Blog: Organizing for Boomers
The Unlist for the Holidays – Part II
It's the day after Thanksgiving and all through the house, everyone's stirring – even the mouse. Are you feeling like a bloated blimp today and getting one of those giant headaches that have you running, not walking to the medicine cabinet for relief?
The good news is that Thanksgiving came at its absolute earliest this year, which gives a four-week window until Christmas weekend. Some years Thanksgiving occurs as late as November 28th and it seems like Christmas is right there, as we get up from the Thanksgiving dinner table.
Well, if you're one of those who say it doesn't matter how much time I have between Thanksgiving and Christmas, it's never enough. I agree with you; you're absolutely right.
So let's stop complaining and just get on with it.
Hopefully, you had a chance to do a Mind Map last week (see The Unlist for the Holidays – Part I
). You listed gazillion things you wanted to do, hoped to do, planned and dreamed to do so that every event would be perfect, just like some scene in a holiday card.
If you followed all the directions in Part I, you had a realistic conversation with yourself and started to cross things off your list, creating some breathing space when you looked at your To Dos next to your regular, busy, current calendar/planner/lifestyle.
Today I want to focus on two items that probably still remain on your Must Do for the Holidays.
1. Holiday Cards – I know-I know-some of you had taken this item off your To Do List long ago, but many others haven't. Even for those who have removed this, I want to share a way of doing these cards that can simplify your life: Send Out Cards. For about a $1 a piece plus postage, a holiday greeting of your choice can be sent out by this wonderful company. The recipient receives your card in the mail (not as an ecard). If you want to do a card with a photo the cost is less than $1.50 plus postage.
No more time spent gathering the stamps, looking for the cards you bought last year on sale, finding your return address labels, getting your tongue or sponge ready for the tasty treat of each gluey envelope.
You can write a message that will go inside the card and choose from a variety of fonts, locating one that looks very close to your own. If your addresses are already in a database these can be easily transferred and used. If not, creating the database and picking out which card you want to use are your only time-involved tasks.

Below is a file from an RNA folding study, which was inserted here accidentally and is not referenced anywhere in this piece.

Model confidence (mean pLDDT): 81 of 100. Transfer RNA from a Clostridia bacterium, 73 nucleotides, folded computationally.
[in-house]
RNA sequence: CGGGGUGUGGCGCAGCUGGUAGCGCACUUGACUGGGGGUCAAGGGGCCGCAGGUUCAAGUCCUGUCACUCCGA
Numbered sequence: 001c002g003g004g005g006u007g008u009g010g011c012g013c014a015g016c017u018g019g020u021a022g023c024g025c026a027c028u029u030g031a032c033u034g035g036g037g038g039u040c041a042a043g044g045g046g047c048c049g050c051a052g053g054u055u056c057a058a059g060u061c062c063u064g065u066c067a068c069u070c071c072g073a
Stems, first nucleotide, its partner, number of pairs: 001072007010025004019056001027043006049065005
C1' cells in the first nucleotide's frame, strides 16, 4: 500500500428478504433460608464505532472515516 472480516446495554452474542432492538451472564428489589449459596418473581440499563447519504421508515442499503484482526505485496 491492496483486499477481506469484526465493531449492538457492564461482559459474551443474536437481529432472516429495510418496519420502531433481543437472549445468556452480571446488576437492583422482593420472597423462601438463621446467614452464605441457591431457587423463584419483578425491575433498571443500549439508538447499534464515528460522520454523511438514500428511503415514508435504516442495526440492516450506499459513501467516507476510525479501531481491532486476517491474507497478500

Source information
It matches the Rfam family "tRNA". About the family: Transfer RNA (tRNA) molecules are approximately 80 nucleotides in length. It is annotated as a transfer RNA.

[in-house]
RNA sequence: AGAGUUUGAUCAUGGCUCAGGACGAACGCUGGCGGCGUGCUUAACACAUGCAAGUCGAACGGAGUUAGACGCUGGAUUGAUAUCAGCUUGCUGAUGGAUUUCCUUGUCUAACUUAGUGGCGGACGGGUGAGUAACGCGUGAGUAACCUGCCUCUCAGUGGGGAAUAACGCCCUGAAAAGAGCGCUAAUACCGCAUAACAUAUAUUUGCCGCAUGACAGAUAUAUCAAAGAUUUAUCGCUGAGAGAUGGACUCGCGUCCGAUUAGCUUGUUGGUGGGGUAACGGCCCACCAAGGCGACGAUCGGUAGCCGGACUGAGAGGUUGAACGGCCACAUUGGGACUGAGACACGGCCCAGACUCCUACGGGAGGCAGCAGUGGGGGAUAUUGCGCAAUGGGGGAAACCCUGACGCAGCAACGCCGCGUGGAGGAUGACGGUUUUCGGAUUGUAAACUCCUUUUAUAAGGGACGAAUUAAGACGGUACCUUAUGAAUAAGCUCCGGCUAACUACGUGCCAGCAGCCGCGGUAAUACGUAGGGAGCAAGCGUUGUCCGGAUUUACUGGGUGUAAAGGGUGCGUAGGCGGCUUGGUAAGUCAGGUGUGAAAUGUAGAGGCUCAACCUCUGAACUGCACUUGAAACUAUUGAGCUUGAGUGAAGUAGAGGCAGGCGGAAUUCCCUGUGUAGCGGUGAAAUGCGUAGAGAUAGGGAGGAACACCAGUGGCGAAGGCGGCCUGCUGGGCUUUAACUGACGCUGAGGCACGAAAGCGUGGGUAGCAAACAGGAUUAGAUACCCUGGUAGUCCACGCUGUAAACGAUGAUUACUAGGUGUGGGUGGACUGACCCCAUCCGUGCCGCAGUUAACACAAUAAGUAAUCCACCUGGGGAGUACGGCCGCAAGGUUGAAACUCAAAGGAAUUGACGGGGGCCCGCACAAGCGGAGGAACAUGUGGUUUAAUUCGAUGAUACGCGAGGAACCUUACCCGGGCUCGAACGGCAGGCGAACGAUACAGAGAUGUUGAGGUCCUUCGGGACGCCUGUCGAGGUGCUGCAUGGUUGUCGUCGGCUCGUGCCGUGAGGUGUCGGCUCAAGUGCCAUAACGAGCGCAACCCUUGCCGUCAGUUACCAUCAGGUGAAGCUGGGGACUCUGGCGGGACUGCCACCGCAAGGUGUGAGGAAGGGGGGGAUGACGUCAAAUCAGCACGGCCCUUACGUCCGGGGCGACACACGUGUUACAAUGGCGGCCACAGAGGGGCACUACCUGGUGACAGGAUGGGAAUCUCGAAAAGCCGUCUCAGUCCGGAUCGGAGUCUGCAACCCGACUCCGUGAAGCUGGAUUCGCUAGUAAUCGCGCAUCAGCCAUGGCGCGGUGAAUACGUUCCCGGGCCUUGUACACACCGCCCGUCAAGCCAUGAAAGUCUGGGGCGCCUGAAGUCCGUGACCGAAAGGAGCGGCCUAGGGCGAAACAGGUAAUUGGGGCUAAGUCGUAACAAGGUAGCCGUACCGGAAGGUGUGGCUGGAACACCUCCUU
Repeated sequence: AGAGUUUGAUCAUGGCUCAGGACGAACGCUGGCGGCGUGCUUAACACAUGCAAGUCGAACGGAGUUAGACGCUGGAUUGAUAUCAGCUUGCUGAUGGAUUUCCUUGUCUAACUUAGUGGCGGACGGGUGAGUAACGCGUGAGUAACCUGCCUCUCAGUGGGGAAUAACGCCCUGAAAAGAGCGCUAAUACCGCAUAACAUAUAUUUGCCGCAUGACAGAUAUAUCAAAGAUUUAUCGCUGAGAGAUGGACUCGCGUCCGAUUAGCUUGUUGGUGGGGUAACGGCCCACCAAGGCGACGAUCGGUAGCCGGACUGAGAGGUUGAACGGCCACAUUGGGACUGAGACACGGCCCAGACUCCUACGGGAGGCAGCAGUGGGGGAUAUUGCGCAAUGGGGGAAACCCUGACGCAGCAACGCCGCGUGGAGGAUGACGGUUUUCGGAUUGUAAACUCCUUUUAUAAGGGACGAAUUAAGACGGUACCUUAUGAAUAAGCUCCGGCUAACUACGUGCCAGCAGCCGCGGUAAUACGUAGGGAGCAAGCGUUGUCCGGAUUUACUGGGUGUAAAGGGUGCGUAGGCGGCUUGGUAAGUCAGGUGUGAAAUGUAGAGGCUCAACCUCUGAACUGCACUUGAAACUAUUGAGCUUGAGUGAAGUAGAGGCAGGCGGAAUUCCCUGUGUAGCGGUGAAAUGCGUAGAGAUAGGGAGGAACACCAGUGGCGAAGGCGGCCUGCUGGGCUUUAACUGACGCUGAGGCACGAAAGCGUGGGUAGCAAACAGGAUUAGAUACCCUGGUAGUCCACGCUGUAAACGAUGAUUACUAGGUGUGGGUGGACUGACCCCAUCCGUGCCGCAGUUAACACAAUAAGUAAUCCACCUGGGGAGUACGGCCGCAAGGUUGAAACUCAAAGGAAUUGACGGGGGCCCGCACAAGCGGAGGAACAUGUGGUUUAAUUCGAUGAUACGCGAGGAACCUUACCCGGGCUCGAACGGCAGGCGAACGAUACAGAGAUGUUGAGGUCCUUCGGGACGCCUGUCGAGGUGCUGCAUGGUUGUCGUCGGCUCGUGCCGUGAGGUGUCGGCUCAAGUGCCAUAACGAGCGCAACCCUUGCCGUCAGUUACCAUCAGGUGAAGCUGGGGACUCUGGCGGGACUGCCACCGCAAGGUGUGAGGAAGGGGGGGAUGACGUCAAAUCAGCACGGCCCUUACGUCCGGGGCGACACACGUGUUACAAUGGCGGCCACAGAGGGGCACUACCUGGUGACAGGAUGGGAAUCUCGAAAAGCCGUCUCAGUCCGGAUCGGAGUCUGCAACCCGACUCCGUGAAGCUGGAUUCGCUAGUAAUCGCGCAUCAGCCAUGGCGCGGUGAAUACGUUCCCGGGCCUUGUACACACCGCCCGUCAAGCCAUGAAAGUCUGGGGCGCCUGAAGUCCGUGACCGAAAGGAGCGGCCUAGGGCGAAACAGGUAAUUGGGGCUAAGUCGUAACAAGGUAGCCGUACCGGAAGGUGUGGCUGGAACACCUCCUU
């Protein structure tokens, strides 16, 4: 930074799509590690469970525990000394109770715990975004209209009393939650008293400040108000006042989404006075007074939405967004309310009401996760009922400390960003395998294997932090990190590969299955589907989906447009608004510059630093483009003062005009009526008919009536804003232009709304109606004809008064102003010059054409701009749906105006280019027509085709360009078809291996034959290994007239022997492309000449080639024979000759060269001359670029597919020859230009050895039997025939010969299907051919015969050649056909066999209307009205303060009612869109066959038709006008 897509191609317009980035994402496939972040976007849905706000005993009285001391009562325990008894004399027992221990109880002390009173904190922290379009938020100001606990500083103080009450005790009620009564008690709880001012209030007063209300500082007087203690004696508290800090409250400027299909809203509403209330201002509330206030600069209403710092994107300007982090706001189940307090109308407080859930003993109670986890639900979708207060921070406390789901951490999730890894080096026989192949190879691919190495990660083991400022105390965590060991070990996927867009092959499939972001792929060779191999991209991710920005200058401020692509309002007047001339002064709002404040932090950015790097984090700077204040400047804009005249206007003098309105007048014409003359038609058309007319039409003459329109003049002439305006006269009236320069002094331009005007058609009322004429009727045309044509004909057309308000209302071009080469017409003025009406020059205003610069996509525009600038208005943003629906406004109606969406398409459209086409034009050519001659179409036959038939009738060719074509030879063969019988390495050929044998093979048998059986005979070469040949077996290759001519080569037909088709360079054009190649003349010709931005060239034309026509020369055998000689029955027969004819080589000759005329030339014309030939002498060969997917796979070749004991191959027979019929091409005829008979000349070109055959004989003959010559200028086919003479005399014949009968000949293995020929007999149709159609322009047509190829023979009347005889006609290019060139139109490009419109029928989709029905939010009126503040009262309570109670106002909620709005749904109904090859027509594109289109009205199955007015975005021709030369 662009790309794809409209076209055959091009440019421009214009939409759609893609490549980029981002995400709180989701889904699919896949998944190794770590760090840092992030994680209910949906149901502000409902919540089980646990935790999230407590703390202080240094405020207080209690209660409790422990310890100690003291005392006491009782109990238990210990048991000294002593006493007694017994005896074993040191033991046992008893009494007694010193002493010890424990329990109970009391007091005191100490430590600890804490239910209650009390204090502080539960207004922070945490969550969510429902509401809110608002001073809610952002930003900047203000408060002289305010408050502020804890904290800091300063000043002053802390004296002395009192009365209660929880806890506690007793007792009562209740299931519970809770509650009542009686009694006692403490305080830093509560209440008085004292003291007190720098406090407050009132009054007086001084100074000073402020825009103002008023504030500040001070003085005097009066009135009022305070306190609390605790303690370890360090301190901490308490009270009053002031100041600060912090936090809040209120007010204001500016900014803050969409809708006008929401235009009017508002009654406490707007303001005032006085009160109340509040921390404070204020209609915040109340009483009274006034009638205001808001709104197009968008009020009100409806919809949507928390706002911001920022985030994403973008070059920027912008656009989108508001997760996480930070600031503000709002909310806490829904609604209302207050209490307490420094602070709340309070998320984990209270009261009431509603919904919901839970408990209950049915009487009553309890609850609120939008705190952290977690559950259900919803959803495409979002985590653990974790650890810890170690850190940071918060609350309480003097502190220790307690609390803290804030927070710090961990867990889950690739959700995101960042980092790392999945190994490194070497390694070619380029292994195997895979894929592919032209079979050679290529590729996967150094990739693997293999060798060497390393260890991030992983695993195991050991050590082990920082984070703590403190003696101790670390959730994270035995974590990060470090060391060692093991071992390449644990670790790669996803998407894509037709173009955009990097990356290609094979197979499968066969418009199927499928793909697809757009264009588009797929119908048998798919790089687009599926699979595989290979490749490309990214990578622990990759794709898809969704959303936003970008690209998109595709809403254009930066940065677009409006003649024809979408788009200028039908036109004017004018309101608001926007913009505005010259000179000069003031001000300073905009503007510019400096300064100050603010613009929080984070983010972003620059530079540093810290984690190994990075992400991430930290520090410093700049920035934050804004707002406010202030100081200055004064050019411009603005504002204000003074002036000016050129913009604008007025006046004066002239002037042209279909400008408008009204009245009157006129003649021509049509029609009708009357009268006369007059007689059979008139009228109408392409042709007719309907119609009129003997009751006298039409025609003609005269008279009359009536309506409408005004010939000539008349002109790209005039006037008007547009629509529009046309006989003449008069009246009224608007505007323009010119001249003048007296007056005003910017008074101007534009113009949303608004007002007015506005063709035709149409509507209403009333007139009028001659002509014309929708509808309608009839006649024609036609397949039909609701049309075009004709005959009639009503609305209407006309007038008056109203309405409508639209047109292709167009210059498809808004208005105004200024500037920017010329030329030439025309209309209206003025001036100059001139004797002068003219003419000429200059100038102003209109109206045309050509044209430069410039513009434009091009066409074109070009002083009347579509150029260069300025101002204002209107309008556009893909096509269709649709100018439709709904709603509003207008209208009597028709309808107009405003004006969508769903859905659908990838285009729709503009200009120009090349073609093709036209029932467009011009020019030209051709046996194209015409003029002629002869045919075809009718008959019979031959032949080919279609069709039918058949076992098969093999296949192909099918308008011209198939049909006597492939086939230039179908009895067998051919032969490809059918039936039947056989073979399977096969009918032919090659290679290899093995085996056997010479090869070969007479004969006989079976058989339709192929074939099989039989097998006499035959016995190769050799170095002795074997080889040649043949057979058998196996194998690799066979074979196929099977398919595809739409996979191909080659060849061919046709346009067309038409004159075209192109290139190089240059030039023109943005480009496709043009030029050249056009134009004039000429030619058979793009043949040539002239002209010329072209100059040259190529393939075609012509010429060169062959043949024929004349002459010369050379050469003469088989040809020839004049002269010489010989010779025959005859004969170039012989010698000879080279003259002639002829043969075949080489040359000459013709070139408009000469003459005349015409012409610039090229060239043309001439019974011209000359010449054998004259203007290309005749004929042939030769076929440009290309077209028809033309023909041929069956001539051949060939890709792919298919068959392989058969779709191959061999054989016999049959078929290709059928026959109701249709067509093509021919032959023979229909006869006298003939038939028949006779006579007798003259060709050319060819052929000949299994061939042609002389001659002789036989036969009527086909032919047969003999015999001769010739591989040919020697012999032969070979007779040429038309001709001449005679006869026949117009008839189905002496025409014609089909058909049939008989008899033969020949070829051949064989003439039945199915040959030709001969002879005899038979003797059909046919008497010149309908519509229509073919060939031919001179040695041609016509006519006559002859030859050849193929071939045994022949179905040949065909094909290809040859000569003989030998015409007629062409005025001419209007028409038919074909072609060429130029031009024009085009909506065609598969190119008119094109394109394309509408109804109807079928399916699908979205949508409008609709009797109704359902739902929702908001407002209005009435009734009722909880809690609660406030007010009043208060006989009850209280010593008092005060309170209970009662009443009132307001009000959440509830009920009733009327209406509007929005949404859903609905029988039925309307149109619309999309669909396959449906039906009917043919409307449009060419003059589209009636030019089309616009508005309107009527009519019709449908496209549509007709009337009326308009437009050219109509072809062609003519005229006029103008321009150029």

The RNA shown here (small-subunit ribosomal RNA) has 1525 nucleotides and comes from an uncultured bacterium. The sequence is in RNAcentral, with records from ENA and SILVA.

Contact DeeMarie Fisher at www.sendoutcards.com/21924 and she will be happy to give you all the details. You might also have a list of business clients you would like to acknowledge during this time of the year. She can set you up to do this as well, or better yet, a way for you to communicate with them quarterly or as often as you would like. DeeMarie can also be reached at 619.742.0046. She wants to help your holiday season go more smoothly.
2. Holiday Meals – Maybe they're all coming to your house, and you just love it. The noise, the hustle-bustle, the camaraderie, the energy and the drama. But you're remembering other years when your were totally exhausted when the crowd left or worse yet, you got sick in the middle of it because you were so busy wearing your Superwoman cape you didn't take care of yourself.
If your life has changed and you've added new responsibilities, cut yourself some slack. Maybe you started a new business this year, added to your family, changed jobs, moved or any number of events to cause you to have limited time to get ready for big holiday meals.
Here are some shortcuts:
a. You provide the main dish and have your favorite store (Trader Joe's, Costco, etc.) provide all the side dishes and dessert. Simply remove the items from their containers and smile broadly when someone comments on how tasty the meal is.
b. Order the entire meal already cooked from the grocery store or specialty store. If you're looking for tradition, and tradition dictates turkey with all the fixings, order the entire cooked meal, and then you fix that special yam recipe that great-grandma handed down for generations. Everyone ends up with the best of both worlds – the meal they were all expecting and great-grandma's dish as well.
c. Make a reservation for a restaurant in your price range. Oh, that sounds like heresy, you say. Close your eyes for a minute and picture someone else waiting on you and your family, someone else who did the shopping, prepping, preparing, and someone else who will be cleaning the kitchen at the end. Some of the restaurants offer a take-home service after you've completed your meal – if your family has ordered a complete turkey meal for the group, the staff will package the leftovers so you have something for your refrigerator and tummys in the days ahead.
d. My last choice – buffet. If none of the above suits your style, please put in the buffet option. You may end up not serving buffet style, and that's fine. But please get all the attendees involved in some way. Delegate-delegate-delegate. Write out all of the items you plan to serve and then give out assignments. Get active participation from the guests. Write it all down so you don't have to remember who was bringing the rolls, etc.
The day(s) should be filled with family, friends and fun. It should not be a time for sainthood, your collapsing in the kitchen and/or boastfulness. Even if you are the best cook in the country, sometimes it's okay to share.
Until next time-
Making Your Space a Special Place…
the R.E.D. team – Reinventing Everyday Designs
posted on: 11/23/2007 12:30:00 PM by Sue Crum
category: Special Populations
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